From Proteopediaproteopedia link
Model of alpha-actinin CH1 bound to F-actin
[ACTB_HUMAN] Defects in ACTB are a cause of dystonia juvenile-onset (DYTJ) [MIM:607371]. DYTJ is a form of dystonia with juvenile onset. Dystonia is defined by the presence of sustained involuntary muscle contraction, often leading to abnormal postures. DYTJ patients manifest progressive, generalized, dopa-unresponsive dystonia, developmental malformations and sensory hearing loss. Defects in ACTB are the cause of Baraitser-Winter syndrome type 1 (BRWS1) [MIM:243310]. A rare developmental disorder characterized by the combination of congenital ptosis, high-arched eyebrows, hypertelorism, ocular colobomata, and a brain malformation consisting of anterior-predominant lissencephaly. Other typical features include postnatal short stature and microcephaly, intellectual disability, seizures, and hearing loss.
[ACTB_HUMAN] Actins are highly conserved proteins that are involved in various types of cell motility and are ubiquitously expressed in all eukaryotic cells. [ACTN3_HUMAN] F-actin cross-linking protein which is thought to anchor actin to a variety of intracellular structures. This is a bundling protein.
Publication Abstract from PubMed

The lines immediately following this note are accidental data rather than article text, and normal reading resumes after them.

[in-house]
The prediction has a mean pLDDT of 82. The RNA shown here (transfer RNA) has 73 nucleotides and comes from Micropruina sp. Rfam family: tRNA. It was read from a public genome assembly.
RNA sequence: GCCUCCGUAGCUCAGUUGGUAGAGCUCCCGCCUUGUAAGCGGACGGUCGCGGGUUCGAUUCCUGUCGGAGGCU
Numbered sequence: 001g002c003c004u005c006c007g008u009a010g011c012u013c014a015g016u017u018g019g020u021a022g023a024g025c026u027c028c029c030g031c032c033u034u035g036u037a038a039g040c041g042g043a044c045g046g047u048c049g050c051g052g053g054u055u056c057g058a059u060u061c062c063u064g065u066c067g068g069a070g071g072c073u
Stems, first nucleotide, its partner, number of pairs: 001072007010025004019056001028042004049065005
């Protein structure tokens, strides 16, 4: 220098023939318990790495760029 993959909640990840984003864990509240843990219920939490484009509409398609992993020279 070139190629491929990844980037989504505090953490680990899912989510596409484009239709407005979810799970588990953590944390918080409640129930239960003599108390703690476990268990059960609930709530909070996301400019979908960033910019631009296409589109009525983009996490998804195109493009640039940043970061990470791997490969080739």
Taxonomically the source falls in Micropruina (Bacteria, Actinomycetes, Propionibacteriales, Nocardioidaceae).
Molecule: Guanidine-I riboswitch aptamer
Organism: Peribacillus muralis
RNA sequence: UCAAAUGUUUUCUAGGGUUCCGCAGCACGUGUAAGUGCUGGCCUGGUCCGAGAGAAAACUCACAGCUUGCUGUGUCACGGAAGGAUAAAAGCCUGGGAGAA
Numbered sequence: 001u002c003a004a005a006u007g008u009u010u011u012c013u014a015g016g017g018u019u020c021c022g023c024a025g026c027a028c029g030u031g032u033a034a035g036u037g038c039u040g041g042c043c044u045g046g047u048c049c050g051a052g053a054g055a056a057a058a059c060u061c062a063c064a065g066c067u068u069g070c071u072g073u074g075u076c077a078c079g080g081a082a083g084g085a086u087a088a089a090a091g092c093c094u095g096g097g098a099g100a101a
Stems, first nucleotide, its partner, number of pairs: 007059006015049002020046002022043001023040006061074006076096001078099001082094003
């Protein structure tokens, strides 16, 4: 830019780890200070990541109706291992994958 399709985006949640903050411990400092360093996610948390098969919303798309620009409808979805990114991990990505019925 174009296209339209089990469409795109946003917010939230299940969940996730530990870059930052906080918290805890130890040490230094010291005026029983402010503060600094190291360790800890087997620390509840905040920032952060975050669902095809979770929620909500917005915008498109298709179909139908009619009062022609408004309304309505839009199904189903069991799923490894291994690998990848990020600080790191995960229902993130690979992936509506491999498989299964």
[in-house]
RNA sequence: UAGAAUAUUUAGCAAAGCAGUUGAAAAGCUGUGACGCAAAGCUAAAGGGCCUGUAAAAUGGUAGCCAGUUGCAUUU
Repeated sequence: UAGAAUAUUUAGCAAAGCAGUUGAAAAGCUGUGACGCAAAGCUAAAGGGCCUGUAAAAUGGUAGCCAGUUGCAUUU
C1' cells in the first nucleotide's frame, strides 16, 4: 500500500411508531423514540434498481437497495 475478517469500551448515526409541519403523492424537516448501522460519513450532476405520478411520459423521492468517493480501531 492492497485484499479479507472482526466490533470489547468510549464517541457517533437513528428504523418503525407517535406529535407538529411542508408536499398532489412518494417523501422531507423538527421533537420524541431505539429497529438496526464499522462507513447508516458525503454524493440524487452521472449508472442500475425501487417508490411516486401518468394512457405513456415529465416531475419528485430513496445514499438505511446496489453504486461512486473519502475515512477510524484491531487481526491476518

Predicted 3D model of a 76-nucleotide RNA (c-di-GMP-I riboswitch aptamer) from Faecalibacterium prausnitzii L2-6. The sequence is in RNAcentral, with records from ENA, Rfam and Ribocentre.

Many actin-binding proteins contain calponin homology (CH) domains, but the manner in which these domains interact with F-actin has been controversial. Crystal structures have shown the tandem CH domains of alpha-actinin to be in a compact, closed conformation, but the interpretations of complexes of such tandem CH domains with F-actin have been ambiguous. We show that the tandem CH domains of alpha-actinin bind F-actin in an open conformation, explaining mutations that cause human diseases and suggesting that the opening of these domains may be one of the main regulatory mechanisms for proteins with tandem CH domains.
Opening of tandem calponin homology domains regulates their affinity for F-actin.,Galkin VE, Orlova A, Salmazo A, Djinovic-Carugo K, Egelman EH Nat Struct Mol Biol. 2010 May;17(5):614-6. Epub 2010 Apr 11. PMID:20383143
From MEDLINE®/PubMed®, a database of the U.S. National Library of Medicine.